- This retrospective study evaluated differences in arterial stiffness and arterial load in 190 patients (107 women, 83 men) who had heart failure with preserved ejection fraction (HFpEF) diagnosed by invasive cardiopulmonary exercise testing
- Resting measures of arterial stiffness and arterial load were significantly higher in women than in men with HFpEF
- Ischemic predisposition as measured by the subendocardial viability ratio and tension time index was also significantly worse in women
- Arterial stiffness was associated with abnormal left ventricular diastolic responses to exercise, particularly in women
- Finding therapies that reduce arterial stiffness and load is a potential strategy for relieving exercise intolerance in patients with HFpEF, particularly women
Increased vascular stiffness has been implicated in the pathophysiology of heart failure with preserved ejection fraction (HFpEF), as it interacts with ventricular–vascular coupling and diastolic function. Vascular stiffness is worse in women than men in the general population, and that difference has been proposed as an explanation for the female preponderance of HFpEF.
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Massachusetts General Hospital researchers previously reported that women with HFpEF have worse hemodynamic profiles than men with HFpEF, including greater deficits in systolic and diastolic reserve and peripheral oxygen extraction. Emily Lau, MD, attending cardiologist, and Jennifer E. Ho, MD, formerly a cardiologist in the Heart Failure and Transplant Program at Mass General and now at Beth Israel Deaconess Medical Center, and colleagues have now built on those findings.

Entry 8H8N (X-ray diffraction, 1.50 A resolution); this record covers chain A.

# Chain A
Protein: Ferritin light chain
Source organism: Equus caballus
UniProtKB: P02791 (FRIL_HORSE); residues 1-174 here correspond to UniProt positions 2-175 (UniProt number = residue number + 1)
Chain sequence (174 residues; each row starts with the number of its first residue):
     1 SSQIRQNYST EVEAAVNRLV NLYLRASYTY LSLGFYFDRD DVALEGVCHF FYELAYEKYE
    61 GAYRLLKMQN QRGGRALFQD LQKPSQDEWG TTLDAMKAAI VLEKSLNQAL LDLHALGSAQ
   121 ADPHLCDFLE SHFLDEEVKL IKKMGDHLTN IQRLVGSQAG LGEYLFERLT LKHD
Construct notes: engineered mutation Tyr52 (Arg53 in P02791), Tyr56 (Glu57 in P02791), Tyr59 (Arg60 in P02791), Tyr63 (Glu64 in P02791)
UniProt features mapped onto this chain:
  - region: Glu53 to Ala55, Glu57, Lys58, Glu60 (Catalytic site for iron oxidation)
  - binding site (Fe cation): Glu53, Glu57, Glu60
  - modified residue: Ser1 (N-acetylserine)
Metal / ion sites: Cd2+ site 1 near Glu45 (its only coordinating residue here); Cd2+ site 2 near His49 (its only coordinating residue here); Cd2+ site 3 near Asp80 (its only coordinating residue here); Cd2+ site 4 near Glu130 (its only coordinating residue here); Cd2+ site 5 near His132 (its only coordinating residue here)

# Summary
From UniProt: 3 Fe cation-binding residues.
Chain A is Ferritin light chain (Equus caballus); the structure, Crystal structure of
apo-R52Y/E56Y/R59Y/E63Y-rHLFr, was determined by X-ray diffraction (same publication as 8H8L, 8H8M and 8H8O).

In a new analysis of patients with physiologically defined HFpEF, published in the Journal of Cardiac Failure, they found resting measures of arterial stiffness and arterial load were significantly higher in women than men and ischemic predisposition was worse in women.
The researchers retrospectively reviewed records of patients who underwent cardiopulmonary exercise testing for evaluation of dyspnea at Mass General between 2009 and 2017. The testing included invasive hemodynamic monitoring and invasive arterial stiffness measurements.
190 patients (107 women, 83 men) were identified who had chronic New York Heart Association class II–III symptoms, left ventricular ejection fraction ≥50%, and physiologic evidence of HFpEF.
Arterial Stiffness and Pulsatile Load
Resting and exercise systolic and diastolic blood pressure, and pulse pressure were similar in the two groups. Even so, after multivariable adjustment, women showed significantly greater arterial stiffness, greater vascular load, and worse ischemic predisposition than men (P<0.001 for all comparisons):
- Augmentation pressure (AP)—β, 0.72
- Augmentation index (AIx)—β, 0.67
- Aortic pulse pressure (AoPP)—β, 0.50
- Total arterial compliance index (TACI)—β, −0.44
- Pulse pressure amplification—β, −0.50
- Subendocardial viability ratio (SEVR)—β, −0.57
- Tension time index—β, 0.48
Arterial Stiffness and Abnormal LV Diastolic Reserve
In age-adjusted analyses, all resting measures of arterial stiffness were associated with abnormal left ventricular diastolic response to exercise. However, the relationships were more pronounced in women:
- AP—Odds of abnormal response per 1-SD increase in AP: 3.16 in women (P=0.008) vs. 2.07 in men (P=0.15)
- AIx—OR, 2.11 (P=0.04) vs. 1.93 (P=0.16)
- AoPP—OR, 2.96 (P=0.01) vs. 1.86 (P=0.16)
Two additional parameters were significantly associated with abnormal diastolic exercise response in women and not men:
- SEVR—OR, 0.41 (P=0.03) vs. 0.66 (P=0.24)
- TACI—OR, 0.36 (P=0.01) vs. 0.58 (P=0.20)
Together with the previously published findings, these data offer a potential therapeutic target in a patient population that lacks effective therapies. The results are particularly noteworthy in light of two recent studies that linked exercise with a reduction in age-related aortic stiffness. Reducing arterial stiffness through exercise might improve symptoms in patients with HFpEF, particularly women.
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